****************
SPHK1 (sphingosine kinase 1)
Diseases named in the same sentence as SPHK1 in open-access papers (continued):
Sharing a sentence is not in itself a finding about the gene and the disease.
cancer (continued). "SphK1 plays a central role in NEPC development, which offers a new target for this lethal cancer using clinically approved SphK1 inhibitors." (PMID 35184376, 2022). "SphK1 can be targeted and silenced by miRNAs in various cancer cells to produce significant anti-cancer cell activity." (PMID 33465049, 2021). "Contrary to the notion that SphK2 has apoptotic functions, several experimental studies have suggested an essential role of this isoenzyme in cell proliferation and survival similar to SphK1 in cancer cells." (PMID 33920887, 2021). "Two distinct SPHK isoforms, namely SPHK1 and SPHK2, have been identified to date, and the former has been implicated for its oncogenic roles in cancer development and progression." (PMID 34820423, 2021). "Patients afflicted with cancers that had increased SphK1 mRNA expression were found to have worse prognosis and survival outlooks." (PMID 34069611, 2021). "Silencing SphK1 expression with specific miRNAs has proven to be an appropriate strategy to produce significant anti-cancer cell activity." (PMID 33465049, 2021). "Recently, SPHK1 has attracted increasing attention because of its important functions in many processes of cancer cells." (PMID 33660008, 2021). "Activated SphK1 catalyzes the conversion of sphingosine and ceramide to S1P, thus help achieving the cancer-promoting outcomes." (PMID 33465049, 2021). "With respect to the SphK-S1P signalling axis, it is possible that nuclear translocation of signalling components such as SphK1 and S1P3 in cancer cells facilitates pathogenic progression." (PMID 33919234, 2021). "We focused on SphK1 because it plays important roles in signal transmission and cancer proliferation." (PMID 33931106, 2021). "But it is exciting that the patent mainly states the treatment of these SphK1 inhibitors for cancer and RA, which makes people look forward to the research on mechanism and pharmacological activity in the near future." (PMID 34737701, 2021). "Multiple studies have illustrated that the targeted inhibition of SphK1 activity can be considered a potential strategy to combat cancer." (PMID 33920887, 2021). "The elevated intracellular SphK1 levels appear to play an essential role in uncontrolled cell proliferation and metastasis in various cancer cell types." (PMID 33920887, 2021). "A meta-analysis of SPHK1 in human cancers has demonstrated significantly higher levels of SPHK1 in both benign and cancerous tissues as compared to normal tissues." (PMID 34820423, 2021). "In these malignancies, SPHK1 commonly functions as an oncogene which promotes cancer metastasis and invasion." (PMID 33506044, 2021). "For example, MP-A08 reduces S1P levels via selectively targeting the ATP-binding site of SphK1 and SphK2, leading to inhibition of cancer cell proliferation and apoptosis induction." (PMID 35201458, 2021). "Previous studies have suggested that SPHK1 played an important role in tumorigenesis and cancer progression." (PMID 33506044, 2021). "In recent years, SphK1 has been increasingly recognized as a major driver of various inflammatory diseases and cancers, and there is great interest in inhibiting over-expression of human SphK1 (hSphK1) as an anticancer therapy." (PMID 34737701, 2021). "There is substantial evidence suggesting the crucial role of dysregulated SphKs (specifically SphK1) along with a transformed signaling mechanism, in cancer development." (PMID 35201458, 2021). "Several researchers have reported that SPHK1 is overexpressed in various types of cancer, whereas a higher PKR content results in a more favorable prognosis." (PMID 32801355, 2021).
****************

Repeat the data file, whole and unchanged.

SPHK1 (sphingosine kinase 1)
Diseases named in the same sentence as SPHK1 in open-access papers (continued):
Sharing a sentence is not in itself a finding about the gene and the disease.
cancer (continued). "SphK1 plays a central role in NEPC development, which offers a new target for this lethal cancer using clinically approved SphK1 inhibitors." (PMID 35184376, 2022). "SphK1 can be targeted and silenced by miRNAs in various cancer cells to produce significant anti-cancer cell activity." (PMID 33465049, 2021). "Contrary to the notion that SphK2 has apoptotic functions, several experimental studies have suggested an essential role of this isoenzyme in cell proliferation and survival similar to SphK1 in cancer cells." (PMID 33920887, 2021). "Two distinct SPHK isoforms, namely SPHK1 and SPHK2, have been identified to date, and the former has been implicated for its oncogenic roles in cancer development and progression." (PMID 34820423, 2021). "Patients afflicted with cancers that had increased SphK1 mRNA expression were found to have worse prognosis and survival outlooks." (PMID 34069611, 2021). "Silencing SphK1 expression with specific miRNAs has proven to be an appropriate strategy to produce significant anti-cancer cell activity." (PMID 33465049, 2021). "Recently, SPHK1 has attracted increasing attention because of its important functions in many processes of cancer cells." (PMID 33660008, 2021). "Activated SphK1 catalyzes the conversion of sphingosine and ceramide to S1P, thus help achieving the cancer-promoting outcomes." (PMID 33465049, 2021). "With respect to the SphK-S1P signalling axis, it is possible that nuclear translocation of signalling components such as SphK1 and S1P3 in cancer cells facilitates pathogenic progression." (PMID 33919234, 2021). "We focused on SphK1 because it plays important roles in signal transmission and cancer proliferation." (PMID 33931106, 2021). "But it is exciting that the patent mainly states the treatment of these SphK1 inhibitors for cancer and RA, which makes people look forward to the research on mechanism and pharmacological activity in the near future." (PMID 34737701, 2021). "Multiple studies have illustrated that the targeted inhibition of SphK1 activity can be considered a potential strategy to combat cancer." (PMID 33920887, 2021). "The elevated intracellular SphK1 levels appear to play an essential role in uncontrolled cell proliferation and metastasis in various cancer cell types." (PMID 33920887, 2021). "A meta-analysis of SPHK1 in human cancers has demonstrated significantly higher levels of SPHK1 in both benign and cancerous tissues as compared to normal tissues." (PMID 34820423, 2021). "In these malignancies, SPHK1 commonly functions as an oncogene which promotes cancer metastasis and invasion." (PMID 33506044, 2021). "For example, MP-A08 reduces S1P levels via selectively targeting the ATP-binding site of SphK1 and SphK2, leading to inhibition of cancer cell proliferation and apoptosis induction." (PMID 35201458, 2021). "Previous studies have suggested that SPHK1 played an important role in tumorigenesis and cancer progression." (PMID 33506044, 2021). "In recent years, SphK1 has been increasingly recognized as a major driver of various inflammatory diseases and cancers, and there is great interest in inhibiting over-expression of human SphK1 (hSphK1) as an anticancer therapy." (PMID 34737701, 2021). "There is substantial evidence suggesting the crucial role of dysregulated SphKs (specifically SphK1) along with a transformed signaling mechanism, in cancer development." (PMID 35201458, 2021). "Several researchers have reported that SPHK1 is overexpressed in various types of cancer, whereas a higher PKR content results in a more favorable prognosis." (PMID 32801355, 2021).